2014 NBA Finals: Kawhi Leonard Must Bring It in Game 3

Jeremy DawsonContributor IIIJune 10, 2014

SAN ANTONIO, TX - JUNE 08: Kawhi Leonard #2 of the San Antonio Spurs and LeBron James #6 of the Miami Heat during Game Two of the 2014 NBA Finals between the Miami Heat and San Antonio Spurs at AT&T Center on June 8, 2014 in San Antonio, Texas. NOTE TO USER: User expressly acknowledges and agrees that, by downloading and/or using this photograph, user is consenting to the terms and conditions of the Getty Images License Agreement.  Mandatory Copyright Notice: Copyright 2014 NBAE (Photo by Andrew D Bernstein/NBAE via Getty Images)
Andrew D. Bernstein/Getty Images

The San Antonio Spurs are three wins away from being crowned NBA champions, but they won’t be able to do so if Kawhi Leonard does not start to perform the way we are used to.

The Miami Heat tied the series in Game 2 of the NBA Finals, and a lot of that result had to do with LeBron James. He shot 14-for-22 from the field, including 3-of-3 from behind the arc.

Leonard is James’ usual matchup on offense, but with Leonard in foul trouble, James was able to stay away from him and score at will for most of the second half.

Leonard eventually fouled out of the game with the Spurs down by only two. Without him, the Spurs were never able to come back.

Neil Greenberg of the Washington Post highlights how effective Leonard has been against James:

With Leonard on the court during last year’s NBA Finals, James had an effective field goal percentage — which adjusts for the fact that a three-point field goal is worth one more point than a two-point field goal — of 47.5 percent. When Leonard was on the bench, that jumped to 53.1 percent. James’s points in the paint per 36 minutes in the series were 8.4 and 11.3, respectively.

Statistically, Leonard has had the best regular season of his career and the expectations for him during these Finals are very high.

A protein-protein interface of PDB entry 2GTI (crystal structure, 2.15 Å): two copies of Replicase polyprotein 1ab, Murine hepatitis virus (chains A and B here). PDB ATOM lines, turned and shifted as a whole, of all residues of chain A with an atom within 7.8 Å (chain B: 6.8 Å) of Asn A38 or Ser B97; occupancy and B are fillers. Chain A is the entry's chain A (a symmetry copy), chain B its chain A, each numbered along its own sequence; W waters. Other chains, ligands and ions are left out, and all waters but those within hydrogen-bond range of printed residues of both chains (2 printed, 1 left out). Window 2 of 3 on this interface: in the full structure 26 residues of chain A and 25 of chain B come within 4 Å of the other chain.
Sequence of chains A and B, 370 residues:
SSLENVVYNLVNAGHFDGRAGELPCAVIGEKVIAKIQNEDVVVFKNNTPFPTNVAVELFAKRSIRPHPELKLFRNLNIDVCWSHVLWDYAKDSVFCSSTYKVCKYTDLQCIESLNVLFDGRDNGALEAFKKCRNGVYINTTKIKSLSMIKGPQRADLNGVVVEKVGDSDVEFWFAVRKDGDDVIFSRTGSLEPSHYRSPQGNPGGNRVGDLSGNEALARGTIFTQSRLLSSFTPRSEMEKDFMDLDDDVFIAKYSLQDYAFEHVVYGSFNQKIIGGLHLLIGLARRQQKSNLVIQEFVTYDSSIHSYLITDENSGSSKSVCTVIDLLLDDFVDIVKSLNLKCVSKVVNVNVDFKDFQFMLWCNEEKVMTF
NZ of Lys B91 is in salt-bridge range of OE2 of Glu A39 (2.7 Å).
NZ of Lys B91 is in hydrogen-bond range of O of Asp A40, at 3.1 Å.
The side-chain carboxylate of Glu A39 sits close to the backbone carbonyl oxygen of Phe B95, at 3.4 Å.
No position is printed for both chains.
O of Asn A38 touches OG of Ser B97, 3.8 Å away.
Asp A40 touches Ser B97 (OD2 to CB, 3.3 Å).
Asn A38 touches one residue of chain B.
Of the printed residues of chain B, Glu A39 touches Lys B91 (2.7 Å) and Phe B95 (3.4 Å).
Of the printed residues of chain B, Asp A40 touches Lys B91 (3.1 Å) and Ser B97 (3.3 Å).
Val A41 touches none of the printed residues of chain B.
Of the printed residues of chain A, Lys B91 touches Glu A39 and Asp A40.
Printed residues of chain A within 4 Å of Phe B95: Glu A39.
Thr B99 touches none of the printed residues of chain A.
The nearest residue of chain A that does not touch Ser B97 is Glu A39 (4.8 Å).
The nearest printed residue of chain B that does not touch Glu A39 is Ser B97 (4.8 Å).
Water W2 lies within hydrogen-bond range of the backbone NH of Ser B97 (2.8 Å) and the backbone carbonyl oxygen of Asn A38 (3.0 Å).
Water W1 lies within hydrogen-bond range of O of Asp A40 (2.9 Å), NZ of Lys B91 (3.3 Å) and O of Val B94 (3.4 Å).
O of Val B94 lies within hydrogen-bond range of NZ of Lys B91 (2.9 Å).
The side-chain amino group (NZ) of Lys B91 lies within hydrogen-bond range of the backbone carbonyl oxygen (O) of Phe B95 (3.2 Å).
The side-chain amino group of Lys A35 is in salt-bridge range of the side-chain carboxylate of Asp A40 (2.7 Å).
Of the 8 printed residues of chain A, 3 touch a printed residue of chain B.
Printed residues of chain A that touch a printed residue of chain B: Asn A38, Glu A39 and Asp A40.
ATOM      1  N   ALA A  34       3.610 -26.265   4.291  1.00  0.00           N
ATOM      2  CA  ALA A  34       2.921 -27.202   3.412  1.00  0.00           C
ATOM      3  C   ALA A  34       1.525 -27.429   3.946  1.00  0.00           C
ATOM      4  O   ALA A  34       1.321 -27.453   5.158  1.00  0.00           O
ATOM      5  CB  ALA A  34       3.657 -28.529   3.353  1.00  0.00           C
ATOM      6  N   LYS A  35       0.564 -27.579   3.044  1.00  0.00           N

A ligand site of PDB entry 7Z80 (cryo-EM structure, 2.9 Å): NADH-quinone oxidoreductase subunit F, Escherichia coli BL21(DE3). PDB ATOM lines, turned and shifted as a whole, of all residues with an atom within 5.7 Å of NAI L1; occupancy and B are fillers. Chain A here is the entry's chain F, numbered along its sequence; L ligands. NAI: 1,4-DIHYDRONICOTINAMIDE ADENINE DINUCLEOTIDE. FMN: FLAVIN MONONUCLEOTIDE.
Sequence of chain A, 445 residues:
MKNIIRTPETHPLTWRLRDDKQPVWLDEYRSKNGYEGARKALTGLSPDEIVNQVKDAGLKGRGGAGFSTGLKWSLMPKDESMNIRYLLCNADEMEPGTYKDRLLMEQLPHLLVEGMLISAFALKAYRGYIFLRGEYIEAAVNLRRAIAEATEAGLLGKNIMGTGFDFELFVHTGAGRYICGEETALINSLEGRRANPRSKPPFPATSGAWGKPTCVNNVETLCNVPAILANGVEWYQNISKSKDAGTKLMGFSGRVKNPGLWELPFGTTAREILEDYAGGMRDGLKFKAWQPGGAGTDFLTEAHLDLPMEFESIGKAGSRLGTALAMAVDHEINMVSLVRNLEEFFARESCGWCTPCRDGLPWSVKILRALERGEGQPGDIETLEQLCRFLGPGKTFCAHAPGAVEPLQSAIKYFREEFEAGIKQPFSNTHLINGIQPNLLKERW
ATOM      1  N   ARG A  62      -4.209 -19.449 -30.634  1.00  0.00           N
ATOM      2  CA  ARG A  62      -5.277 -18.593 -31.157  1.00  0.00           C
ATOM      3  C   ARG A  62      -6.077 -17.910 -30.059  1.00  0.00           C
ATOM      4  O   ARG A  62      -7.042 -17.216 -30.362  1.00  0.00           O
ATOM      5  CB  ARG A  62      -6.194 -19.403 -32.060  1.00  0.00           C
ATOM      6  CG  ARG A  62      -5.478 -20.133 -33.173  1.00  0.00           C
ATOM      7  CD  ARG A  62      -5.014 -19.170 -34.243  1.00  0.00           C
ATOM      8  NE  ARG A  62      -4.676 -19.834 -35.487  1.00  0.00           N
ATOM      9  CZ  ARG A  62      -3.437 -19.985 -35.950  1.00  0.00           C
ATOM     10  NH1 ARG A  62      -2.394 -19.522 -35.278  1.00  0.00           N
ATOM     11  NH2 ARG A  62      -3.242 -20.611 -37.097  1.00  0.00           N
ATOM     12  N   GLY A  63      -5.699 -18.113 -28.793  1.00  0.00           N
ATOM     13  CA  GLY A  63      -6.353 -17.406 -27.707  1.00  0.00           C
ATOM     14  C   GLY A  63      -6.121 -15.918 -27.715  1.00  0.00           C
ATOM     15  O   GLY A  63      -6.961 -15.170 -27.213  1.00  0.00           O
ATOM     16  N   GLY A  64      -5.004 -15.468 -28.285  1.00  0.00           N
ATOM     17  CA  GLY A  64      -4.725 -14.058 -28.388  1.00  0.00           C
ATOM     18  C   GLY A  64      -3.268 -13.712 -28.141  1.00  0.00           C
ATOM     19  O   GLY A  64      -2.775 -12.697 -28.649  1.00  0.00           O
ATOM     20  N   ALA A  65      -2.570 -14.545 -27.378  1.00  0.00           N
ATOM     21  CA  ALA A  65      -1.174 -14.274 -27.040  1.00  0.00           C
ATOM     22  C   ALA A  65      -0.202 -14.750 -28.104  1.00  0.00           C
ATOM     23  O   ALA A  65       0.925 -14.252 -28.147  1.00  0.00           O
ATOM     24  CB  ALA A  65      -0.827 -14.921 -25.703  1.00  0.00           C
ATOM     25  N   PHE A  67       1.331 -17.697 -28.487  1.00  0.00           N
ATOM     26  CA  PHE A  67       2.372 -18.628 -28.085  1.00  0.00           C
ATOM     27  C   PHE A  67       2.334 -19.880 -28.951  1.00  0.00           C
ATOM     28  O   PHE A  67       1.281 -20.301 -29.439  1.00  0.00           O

In the 2013-14 season, Leonard shot 52.2 percent from the field and averaged 12.8 points as well as 6.2 rebounds per game. He was also named to the 2013-14 NBA All-Defensive Second Team.

LeBron James now being guarded by the anti-Lance Stephenson -- Kawhi Leonard. Doesn't say a word. Ultimate pro.

— Jeff Goodman (@GoodmanESPN) June 6, 2014

Throughout these playoffs, Leonard has averaged 13.3 points, 6.8 rebounds, 0.5 blocks, 1.7 steals, only 1.1 turnovers and 2.4 personal fouls per game. In the Finals, however, he has managed an average of nine points, two rebounds, no blocked shots, one steal, two turnovers and 4.5 personal fouls per game.

This decline in statistics is largely due to his foul trouble, causing him to play more cautiously.

SAN ANTONIO, TX - JUNE 08: Kawhi Leonard #2 of the San Antonio Spurs shoots during Game Two of the 2014 NBA Finals between the Miami Heat and San Antonio Spurs at AT&T Center on June 8, 2014 in San Antonio, Texas. NOTE TO USER: User expressly acknowledges
Andrew D. Bernstein/Getty Images

One area that Leonard has performed well in during the Finals so far is from behind the arc, where he has gone 4-of-6. This would have probably come in handy at the end of Game 2 when the Spurs were down by three, but Leonard was on the bench having already fouled out.

During the 2013 NBA Finals, when the Spurs also faced the Heat, Leonard played a crucial role in each of the team's three wins in the series.

In those victories, Leonard shot over 55 percent from the field while averaging 13.3 points, 10 rebounds, 2.7 steals, one block, one turnover and 2.3 personal fouls per game.

A lot of it, again, revolves around those personal fouls. When Leonard is able to play aggressive on both sides of the floor, he is one of the best players on the Spurs. With any foul trouble, Leonard is taken off his game and essentially neutralized.

If the Spurs want to prevent the Heat from taking a lead in this series, they will need a better performance from their young star.